What spiritual lessons do we have to learn from this biblical story? What are our dispositions like when God permits the things that unsettle us? As much as Abraham trusted in God, the thought alone of attempting to slay Isaac would have unsettled him. Abraham could not fathom why God would give him a son and then turn back to take away the same son; his promised heir to many descendants. But amidst this uneven path, Abraham’s faith in the promises of God remained unshaken. We could bet that Sarah would have stopped Abraham if she had her way. No woman, after the pain of many years of childlessness would easily give away her only child; not to speak of offering him as a burnt sacrifice. The question whether God is involved in certain happenings in life has never been so easy to answer.

How do we react when we get a well paid job, and then lose the job few months on due to conspiracy or false accusation? When you finally marry the love of your life and then few years into the marriage, she is diagnosed of stage three cancer. When we happily and expectantly wait for nine months, only to lose both mother and child at childbirth. When we lose both parents in a fatal car accident. When we vote competent leaders who could fix and manage the country’s economy but then an incompetent criminal manipulates the election and hijacks power plunging the entire country into suffering and hardship. When a pandemic suddenly hits the world claiming millions of lives and causing loss of job and irreparable damages. How do we navigate through all these believing that God is still on the course of making our world better?

Of important note, “God is in no way, directly or indirectly, the cause of moral evil. He permits it, however, because he respects the freedom of his creatures and, mysteriously, knows how to derive good from it.” (Catechism of the Catholic Church no. 311).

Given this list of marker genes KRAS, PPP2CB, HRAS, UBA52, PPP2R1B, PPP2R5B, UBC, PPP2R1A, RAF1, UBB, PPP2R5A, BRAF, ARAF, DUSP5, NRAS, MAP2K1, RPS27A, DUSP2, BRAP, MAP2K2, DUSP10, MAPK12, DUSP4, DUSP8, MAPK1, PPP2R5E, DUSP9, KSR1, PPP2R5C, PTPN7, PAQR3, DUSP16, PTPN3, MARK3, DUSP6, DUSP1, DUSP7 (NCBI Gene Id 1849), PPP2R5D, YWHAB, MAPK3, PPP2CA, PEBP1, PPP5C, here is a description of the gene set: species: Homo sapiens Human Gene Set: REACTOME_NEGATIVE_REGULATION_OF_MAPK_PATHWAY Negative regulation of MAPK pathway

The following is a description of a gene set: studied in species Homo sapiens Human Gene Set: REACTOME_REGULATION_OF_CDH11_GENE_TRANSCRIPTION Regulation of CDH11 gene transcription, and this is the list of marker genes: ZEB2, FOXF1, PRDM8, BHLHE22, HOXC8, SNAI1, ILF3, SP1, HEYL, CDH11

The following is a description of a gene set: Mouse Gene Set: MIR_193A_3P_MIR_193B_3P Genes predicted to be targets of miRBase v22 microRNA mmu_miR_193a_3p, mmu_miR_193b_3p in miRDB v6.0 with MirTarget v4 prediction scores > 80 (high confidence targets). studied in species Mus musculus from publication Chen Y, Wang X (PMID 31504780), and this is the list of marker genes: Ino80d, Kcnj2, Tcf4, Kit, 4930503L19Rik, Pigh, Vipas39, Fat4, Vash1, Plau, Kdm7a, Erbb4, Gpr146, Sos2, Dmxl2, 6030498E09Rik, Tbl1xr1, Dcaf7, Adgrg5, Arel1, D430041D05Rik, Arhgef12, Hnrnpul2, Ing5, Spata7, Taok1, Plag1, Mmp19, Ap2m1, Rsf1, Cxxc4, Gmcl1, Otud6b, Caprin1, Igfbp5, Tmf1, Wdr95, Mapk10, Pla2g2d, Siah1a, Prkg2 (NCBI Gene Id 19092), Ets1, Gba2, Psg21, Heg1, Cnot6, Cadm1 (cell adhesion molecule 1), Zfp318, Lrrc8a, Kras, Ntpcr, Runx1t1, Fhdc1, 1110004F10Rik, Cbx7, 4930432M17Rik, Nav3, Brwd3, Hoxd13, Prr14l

The story of Abraham and Isaac challenges us to be hopeful and to trust in God when things are not going as planned. The way may be bumpy and uneven, but God still writes straight with crooked lines. God knows how to derive good from the unfortunate happenings in life. Abraham perhaps thought he had lost Isaac; but he got his son back. But even if we are not as lucky as Abraham to get back what we thought we almost had lost; we should trust in God still. You never know.

I would like to share with us the Taoist fable of a poor Chinese farmer. A long time ago, a poor Chinese farmer lost a horse, and all the neighbours came around and said, “Well that’s too bad.” The farmer said, “Maybe.” Shortly after, the horse returned bringing another horse along, and all the neighbours came around and said, “Well that’s good fortune,” to which the farmer replied, “Maybe.” The next day, the farmer’s son was trying to ride on the new horse and fell, breaking his leg; and all the neighbours came around and said, “Well that’s too bad,” and the farmer replied, “Maybe.” Shortly after, the emperor of the land declared war on a neighbouring nation and ordered all able-bodied men to come fight. Many died or were badly maimed, but the farmer’s son was unable to fight and spared due to his injury. And all the neighbours came around and said, “Well that’s good fortune,” to which the farmer replied, “maybe.” And so the story goes.

Due to this common Chinese fable, whenever anything bad happens to anyone in China, people often say; “Sai Weng Shi Ma” (Remember “The Old Man Who Lost His Horse”) to remind themselves that sometimes when bad things happen, it could carry a silver lining. So, never lose faith when tested by unpleasant life experiences. You never know. “Sai Weng Shi Ma.”  


Lord God, increase our faith in you when life circumstances press down on us, that we may not be despondent but trust in your divine will. Amen.